The Bringelly Shale supports a more varied range of Cumberland Plain plant communities than the Ashfield Shale described earlier. Because of the presence of sandstone beds and lenses, its country can be quite hilly, with sheltered slopes and valleys, and this has led to the creation of Shale Hills as distinct from Shale Plains woodlands as Cumberland Plain Woodland subtypes. Sheltered valleys and steep slopes have also nurtured additional communities such as Western Sydney Dry Rainforest and Moist Shale Woodland, both also listed endangered. However, rainfall nowhere reaches levels that would support tall blue gum forests like those on Ashfield Shale in Sydney’s upper North Shore or the lower Blue Mountains.
Reserves carrying native vegetation on Bringelly Shale are relatively small, widely scattered and often subject to weed invasion especially by African Olive, Lantana, privet species and African Lovegrass. They include Lansdowne Park, remnant pockets within Mt Annan Botanic Gardens, Mulgoa Nature Reserve, Shanes Park, and Wianamatta and Western Sydney Regional Parks including Kemps Creek.
In Western Sydney Regional Park you can wander from the main park areas into quite dense Spotted Gum forest, and into sheltered niches below escarpments formed by sandstone lenses which carry Moist Shale Woodland and Western Sydney Dry Rainforest, with odd ring-ins like White Mahogany Eucalyptus acmenoides amongst the Spotted Gums and Forest Red Gums. Understory species include Mock Olive Notelaea longifolia and Hairy Clerodendrum Clerodendrum tomentosum. Climbing plants are particularly diverse and include native Grape Cayratia clematidea and Gum Vine Aphanopetalum resinosum (from personal experience, too aggressive to grow in the garden).
Main reference: Herbert, C. (1979) The Geology and Resource Potential of the Wianamatta Group, Geological Survey of NSW Bulletin 25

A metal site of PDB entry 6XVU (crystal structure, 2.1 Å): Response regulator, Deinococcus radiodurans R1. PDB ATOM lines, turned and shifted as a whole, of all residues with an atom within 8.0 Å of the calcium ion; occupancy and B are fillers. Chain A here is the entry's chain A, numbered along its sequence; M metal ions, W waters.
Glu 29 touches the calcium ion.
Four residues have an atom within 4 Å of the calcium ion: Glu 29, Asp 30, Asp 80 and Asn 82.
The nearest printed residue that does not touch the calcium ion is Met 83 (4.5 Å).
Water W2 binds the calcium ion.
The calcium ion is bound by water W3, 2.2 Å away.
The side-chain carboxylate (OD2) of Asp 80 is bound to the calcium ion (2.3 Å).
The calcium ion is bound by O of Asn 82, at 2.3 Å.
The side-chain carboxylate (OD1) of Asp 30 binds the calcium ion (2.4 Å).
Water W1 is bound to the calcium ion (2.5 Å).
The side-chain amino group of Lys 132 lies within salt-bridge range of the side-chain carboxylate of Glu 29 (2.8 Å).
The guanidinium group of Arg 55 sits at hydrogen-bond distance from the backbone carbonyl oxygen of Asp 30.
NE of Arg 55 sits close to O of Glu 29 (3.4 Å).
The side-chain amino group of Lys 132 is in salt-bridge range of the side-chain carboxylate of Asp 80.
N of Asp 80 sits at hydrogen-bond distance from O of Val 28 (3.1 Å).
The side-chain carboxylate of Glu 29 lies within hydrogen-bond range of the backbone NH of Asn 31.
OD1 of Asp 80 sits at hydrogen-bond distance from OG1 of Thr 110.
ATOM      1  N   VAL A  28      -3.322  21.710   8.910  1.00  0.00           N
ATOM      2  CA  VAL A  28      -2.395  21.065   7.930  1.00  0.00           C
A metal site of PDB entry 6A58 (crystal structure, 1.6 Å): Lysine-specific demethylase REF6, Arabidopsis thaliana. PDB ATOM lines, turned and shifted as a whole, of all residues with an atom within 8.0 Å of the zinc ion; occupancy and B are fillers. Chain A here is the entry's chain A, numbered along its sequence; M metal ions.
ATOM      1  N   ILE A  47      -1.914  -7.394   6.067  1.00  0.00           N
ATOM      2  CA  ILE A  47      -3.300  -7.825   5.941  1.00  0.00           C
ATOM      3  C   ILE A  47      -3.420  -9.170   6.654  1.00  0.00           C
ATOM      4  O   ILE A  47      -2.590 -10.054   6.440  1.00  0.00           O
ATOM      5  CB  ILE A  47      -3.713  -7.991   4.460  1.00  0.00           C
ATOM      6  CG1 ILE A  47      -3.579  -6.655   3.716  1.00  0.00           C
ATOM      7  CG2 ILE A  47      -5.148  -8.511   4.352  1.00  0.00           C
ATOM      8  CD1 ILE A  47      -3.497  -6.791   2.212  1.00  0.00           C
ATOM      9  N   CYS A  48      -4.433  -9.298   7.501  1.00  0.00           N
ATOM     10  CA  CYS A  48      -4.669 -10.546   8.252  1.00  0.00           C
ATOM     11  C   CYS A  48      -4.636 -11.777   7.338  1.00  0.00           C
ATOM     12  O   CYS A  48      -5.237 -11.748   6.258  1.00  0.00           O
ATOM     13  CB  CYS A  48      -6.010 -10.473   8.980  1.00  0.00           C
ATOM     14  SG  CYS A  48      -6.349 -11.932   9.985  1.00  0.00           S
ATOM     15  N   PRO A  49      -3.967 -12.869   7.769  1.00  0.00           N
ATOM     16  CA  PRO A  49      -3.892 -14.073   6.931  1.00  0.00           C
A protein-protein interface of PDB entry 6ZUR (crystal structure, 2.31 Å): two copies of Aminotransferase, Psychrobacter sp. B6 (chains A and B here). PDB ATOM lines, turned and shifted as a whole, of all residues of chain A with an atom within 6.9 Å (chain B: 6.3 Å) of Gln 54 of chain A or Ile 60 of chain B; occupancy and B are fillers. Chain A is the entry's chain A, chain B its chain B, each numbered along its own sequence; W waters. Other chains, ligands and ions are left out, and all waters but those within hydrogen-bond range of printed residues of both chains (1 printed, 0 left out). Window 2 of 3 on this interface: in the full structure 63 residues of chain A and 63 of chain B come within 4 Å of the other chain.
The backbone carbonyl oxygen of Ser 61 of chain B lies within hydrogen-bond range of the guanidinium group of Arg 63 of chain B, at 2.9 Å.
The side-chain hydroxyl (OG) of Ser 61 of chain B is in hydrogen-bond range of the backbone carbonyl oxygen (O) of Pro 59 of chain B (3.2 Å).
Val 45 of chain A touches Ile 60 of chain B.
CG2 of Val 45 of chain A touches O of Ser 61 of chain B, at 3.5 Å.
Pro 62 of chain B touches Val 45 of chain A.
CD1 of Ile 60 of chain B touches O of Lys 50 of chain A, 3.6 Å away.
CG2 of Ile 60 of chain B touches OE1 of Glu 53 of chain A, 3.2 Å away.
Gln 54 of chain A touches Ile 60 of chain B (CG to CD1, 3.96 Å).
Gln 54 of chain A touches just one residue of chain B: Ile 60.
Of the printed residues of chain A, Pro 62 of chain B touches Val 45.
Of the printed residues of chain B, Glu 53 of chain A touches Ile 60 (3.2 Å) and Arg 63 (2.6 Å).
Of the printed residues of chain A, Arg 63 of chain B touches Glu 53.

This is the fourth in a series of articles by John Martyn on Sydney’s geology.
The geology of the Sydney Basin changes dramatically at the top of the Hawkesbury Sandstone, which is followed upwards ultimately by the thick, shale-dominated Wianamatta Group. It isn’t an abrupt change but usually a transition, via several metres of alternating sandstones and shales called the Mittagong Formation. The quartz-rich sandstones of the Mittagong resemble finer-grained versions of the Hawkesbury Sandstone and they are interleaved with dark grey to black shales, siltstones and laminites.
Originally named Passage Beds by JF Lovering in 1954, the current name was adopted from a selected type locality, the Gib (Mt Gibraltar) railway tunnel at Mittagong, where the formation is 15 m thick. Elsewhere it is almost invariably less than 10 m and can locally be absent altogether. Exploratory drilling for the Epping to Chatswood railway tunnel at Macquarie Park, for example, encountered only a 2 to 5 m thickness of it.
The variability is in part due to the nature of the dwindling flood plain and braided river system which deposited the Hawkesbury Sandstone. This vast system eventually lost its strength and became a plain of scattered sandbanks, swamps and lagoons. Clays settled in the latter but were periodically overwhelmed by sand brought by late floods leading to a sandstone/shale alternation of very variable thickness.
For such a thin unit the Mittagong Formation has a disproportionate effect on vegetation because it usually creates a broad bench at the top of the Hawkesbury Sandstone’s steep rocky dropoffs and cliff lines. This leads to the retention of soils and can even collect downwash from overlying Ashfield Shale if present. Such level surfaces can also attract deep weathering and laterite formation.